Wolfsburg ended Lyon's two year Champions League reign | (Credit: Getty) Wolfsburg ended Lyon's two year Champions League reign | (Credit: Getty)

Okay, I get it. You don’t like women’s football.  You think it’s too slow, less technical, less physical or whatever your issue is.  That’s your opinion and you have a right to that.

What you don’t have a right to is to denigrate the game in a crude, offensive and sexist manner.  Much as some of the members of the Football Weekly podcast did during the last minute of their Champions League final podcast.

Many (although to be fair not all) of the revolving members of the Guardian’s podcast have made clear their thinly veiled contempt of the women’s game for the two minutes a season (if that) they make a mention of women’s football.

Again it is their opinion and right not to rate it but if that is the case I (as an avid listener) would prefer that they just didn’t talk about it. At all.

That would be a hundred times more preferable than the following conversation.

James Richardson: Wolfsburg becoming the ladies champions in that dramatic game on Friday against Lyon. Quite a story that one and thanks to the many people who have posted in about that to keep us, I was going to say abreast, but they would take that wrong.  To keep us informed about what was happening [laughter] in that game.  

Rafa Honigstein: I mean it all went tits up for Lyon didn’t it. [more laughter]

JR: [laughter] Hey, hey

James Horncastle: Bravo

Barry Glendenning: They were good for periods. [more raucous laughter]

Yeah. That exchange was recorded and some-one deemed it okay for release.  Jenna Pel from All White Kit summed it up best.

As did reputable football analyist Tony Tannous: https://twitter.com/TonyTannousTRBA/status/339349663318675457

Now I’m not precious. I was around and reporting on men’s football well before women’s football. I have been sworn at while refereeing men’s over 35s matches and under age boys premier league games and hung around footballers for close to a decade and have heard every conceivable expletive used.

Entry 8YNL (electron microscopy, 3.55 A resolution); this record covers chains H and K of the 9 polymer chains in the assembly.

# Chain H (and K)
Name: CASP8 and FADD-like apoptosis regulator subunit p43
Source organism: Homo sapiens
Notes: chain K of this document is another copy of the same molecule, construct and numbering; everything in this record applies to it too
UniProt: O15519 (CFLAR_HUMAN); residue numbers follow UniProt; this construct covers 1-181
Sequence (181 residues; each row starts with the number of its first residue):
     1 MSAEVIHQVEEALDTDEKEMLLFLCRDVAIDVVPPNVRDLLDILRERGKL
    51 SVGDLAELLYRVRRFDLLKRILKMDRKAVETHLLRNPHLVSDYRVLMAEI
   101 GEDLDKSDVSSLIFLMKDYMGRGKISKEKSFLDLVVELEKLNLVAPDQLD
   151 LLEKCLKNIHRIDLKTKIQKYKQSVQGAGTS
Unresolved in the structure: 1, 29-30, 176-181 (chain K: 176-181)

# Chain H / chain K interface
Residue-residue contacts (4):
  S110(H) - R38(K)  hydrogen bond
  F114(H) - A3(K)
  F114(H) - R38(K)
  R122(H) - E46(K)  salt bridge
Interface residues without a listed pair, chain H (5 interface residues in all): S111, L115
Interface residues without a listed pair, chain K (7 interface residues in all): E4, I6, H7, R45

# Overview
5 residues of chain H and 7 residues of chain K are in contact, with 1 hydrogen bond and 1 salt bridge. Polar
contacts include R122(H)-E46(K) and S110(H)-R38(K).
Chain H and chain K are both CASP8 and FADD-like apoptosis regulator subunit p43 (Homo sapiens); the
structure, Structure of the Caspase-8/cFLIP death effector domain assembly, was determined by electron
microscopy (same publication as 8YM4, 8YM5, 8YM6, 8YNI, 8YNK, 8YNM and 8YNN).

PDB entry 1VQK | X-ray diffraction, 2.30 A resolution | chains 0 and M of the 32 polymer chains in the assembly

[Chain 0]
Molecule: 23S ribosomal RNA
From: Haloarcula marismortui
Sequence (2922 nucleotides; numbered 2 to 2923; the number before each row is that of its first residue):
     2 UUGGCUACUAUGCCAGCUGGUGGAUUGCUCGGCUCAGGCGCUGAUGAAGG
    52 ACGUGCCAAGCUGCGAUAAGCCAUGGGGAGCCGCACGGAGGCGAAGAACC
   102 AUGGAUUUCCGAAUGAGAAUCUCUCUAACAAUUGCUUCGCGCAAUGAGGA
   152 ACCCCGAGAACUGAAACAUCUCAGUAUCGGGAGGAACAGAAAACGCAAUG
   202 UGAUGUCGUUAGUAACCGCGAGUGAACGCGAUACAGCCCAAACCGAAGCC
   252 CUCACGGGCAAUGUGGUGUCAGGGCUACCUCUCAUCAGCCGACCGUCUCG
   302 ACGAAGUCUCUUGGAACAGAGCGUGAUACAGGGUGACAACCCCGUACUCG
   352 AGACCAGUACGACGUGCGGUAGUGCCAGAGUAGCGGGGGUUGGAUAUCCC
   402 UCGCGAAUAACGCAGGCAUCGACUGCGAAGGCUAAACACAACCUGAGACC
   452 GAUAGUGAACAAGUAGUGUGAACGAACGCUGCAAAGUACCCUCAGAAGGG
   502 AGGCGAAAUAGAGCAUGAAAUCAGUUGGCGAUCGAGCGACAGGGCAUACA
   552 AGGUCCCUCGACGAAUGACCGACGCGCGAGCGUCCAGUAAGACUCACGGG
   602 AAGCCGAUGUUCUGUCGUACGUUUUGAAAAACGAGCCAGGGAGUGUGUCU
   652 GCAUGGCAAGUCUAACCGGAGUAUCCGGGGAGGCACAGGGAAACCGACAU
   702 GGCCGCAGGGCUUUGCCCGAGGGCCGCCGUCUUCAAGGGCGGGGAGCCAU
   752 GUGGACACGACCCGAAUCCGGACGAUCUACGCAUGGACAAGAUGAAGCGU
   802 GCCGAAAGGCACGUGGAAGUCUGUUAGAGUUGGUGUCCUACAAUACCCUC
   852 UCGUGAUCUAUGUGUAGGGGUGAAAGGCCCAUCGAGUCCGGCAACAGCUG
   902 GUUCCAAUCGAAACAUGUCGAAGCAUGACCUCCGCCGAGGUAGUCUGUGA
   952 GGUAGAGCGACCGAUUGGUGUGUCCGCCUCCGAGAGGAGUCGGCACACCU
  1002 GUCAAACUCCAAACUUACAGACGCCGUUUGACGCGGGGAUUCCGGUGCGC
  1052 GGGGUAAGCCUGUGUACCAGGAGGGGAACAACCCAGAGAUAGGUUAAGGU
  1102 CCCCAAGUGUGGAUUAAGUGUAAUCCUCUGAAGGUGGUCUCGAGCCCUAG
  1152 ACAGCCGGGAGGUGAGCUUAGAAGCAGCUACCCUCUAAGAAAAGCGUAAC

I didn’t take offence to much but I do take extreme offence to this.

If they had bothered to watch the game, they would have seen a fine match of two contrasting styles.  That's not just my opinion but that of many men who watched the game as well.

They would have seen an excellent, disciplined team performance from Wolfsburg, who by the way won the treble (German League, Cup and Champions League) this season, against a powerhouse Lyon side with some of the best technical and intelligent players in the world.

Double shame on Rafa Honigstein for mocking a club from his home country who defeated a Lyon team that hadn’t lost a Champions League match in two years.  A club that contained double World Cup winner Martina Müller, a player who has brought home silverware to Germany time and again.

Quick question Rafa, when was the last time the men’s national team won a major international tournament?

Women’s football is finally finding its feet and its done it with no thanks to the many who display the same contempt demonstrated by the podcasters at the Guardian.

The game is finding its feet despite the football apartheid that lasted for over five decades in Europe.

While the men’s game was allowed to flourish, the women’s game languished and was dormant.  Many forget that in the early 1920s, women’s football in the UK drew larger crowds than men’s football. And of course we can't have that happening.

We are not asking for much. Just a chance to let us grow organically much like the men’s game did. Yes it wasn’t all pretty and sophisticated in the beginning but then again have you watched some of the football in the 1980s?

We are going to get there; growing pains and all.  But if you don’t like it, please don’t talk about it.  Particularly in those terms above.

It’s the least you can do.

Update: Since publication of this article the Guardian have since edited the Football Weekly podcast and posted an apology:

Please note that we have re-edited the podcast, taking out the section that caused some anger on the blog and elsewhere. What we said wasn't big and it wasn't clever - but it certainly wasn't meant to cause offence. Our sincere apologies if it did. You should, rightly, expect better of Football Weekly (and the Guardian).